PTR: Fond Friend or Venomous Vixen??

PTR: Fond Friend or Venomous Vixen??

wizardmario

The PTR.  Public.  Test.  Realm.  It’s been our best friend and our worst enemy.  People will flock to it, and then people will cry outrage or joy at its contents.  Some avoid it like the plague, while others spend more time in its embrace than in the game itself.

I have a huge innate sense of curiosity.  I love learning things.  When it comes to this game, I try to learn everything there is to know (without delving into theory-crafting and copious amounts of number-crunching).  There are different healing styles, different add-on preferences, different philosophies on gameplay.  I’ve learned to love the variety of them all.

However, the idea of the PTR has me torn between love and hate.  I don’t harbour a global hatred for it, but I have my reservations about it.  It is both a blessing and a curse.  And I’ll tell you why.

Friend

Patch Notes have become a huge cornerstone of the WoW community.  We read them every chance we get.  We get Twitter updates about them; entire blog posts are dedicated to them.  They help us get accustomed to our class.  If we need to change our playstyle, we get a heads up.  If our class is getting nerfed to oblivion, we know to spend more time on an alt.

We can see what gear we have to look forward to.  We drool over gear models, agonizing over the ever-changing nature of new tier set bonuses.  Our dreams are peppered with new craftable items, new patterns, new glyphs, new gems/enchants.  It’s like waiting for (insert related holiday with presents)!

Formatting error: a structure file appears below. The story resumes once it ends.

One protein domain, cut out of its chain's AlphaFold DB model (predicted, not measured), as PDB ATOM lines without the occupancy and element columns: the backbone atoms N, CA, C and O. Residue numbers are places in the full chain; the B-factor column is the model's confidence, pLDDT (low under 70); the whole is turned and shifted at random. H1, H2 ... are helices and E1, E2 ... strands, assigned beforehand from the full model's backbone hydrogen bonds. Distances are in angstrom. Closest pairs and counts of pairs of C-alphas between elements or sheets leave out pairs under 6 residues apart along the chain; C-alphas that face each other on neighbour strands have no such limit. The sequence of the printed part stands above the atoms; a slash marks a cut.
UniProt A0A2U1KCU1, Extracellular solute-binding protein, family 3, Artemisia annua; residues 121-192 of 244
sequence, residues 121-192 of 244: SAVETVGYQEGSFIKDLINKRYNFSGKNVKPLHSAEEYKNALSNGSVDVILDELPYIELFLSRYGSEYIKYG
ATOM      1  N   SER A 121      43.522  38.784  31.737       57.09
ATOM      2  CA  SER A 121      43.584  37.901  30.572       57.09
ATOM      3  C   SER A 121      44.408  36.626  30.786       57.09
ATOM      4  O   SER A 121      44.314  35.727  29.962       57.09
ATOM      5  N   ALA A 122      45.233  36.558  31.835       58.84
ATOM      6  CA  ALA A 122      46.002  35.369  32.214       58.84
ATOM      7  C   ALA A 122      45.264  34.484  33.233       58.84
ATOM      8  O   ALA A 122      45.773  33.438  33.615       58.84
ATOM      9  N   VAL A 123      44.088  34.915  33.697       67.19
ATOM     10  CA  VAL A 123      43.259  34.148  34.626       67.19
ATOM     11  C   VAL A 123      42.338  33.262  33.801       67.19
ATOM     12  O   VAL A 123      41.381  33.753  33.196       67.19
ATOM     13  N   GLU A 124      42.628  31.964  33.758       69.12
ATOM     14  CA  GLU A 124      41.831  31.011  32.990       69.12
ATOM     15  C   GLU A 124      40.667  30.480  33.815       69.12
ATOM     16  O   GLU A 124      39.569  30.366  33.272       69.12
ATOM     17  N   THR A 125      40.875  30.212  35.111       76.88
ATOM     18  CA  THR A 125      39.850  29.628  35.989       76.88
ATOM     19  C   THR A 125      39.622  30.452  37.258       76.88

In this, I’m a huge fan.  I love having to save up money/gems/mats for new enchants, or re-speccing to take advantage of a new spell bonus or counteracting a nerf.

Foe

I’m averted to the large exploitation of the upcoming raids on the PTR.  I don’t “hate” it, because I understand its purpose.

I get a huge adrenaline high from facing a new boss on my server with my guild, without really knowing what to expect.  I have to think on my feet.  The raid has to be ready to adjust and listen to the raid leader for directions.

Remember the climactic scene of the movie “The Wizard”?  The kid and his nemesis are the in the final battle, about to play a game that no one has ever seen before.  The curtain is lifted….SUPER MARIO 3!!  I was a kid when that movie came out, and I just about crapped my pants.  Neither the kid nor his nemesis had any experience with this game.  Both were going in totally blind.  No tricks, no strategies, just shutup and play.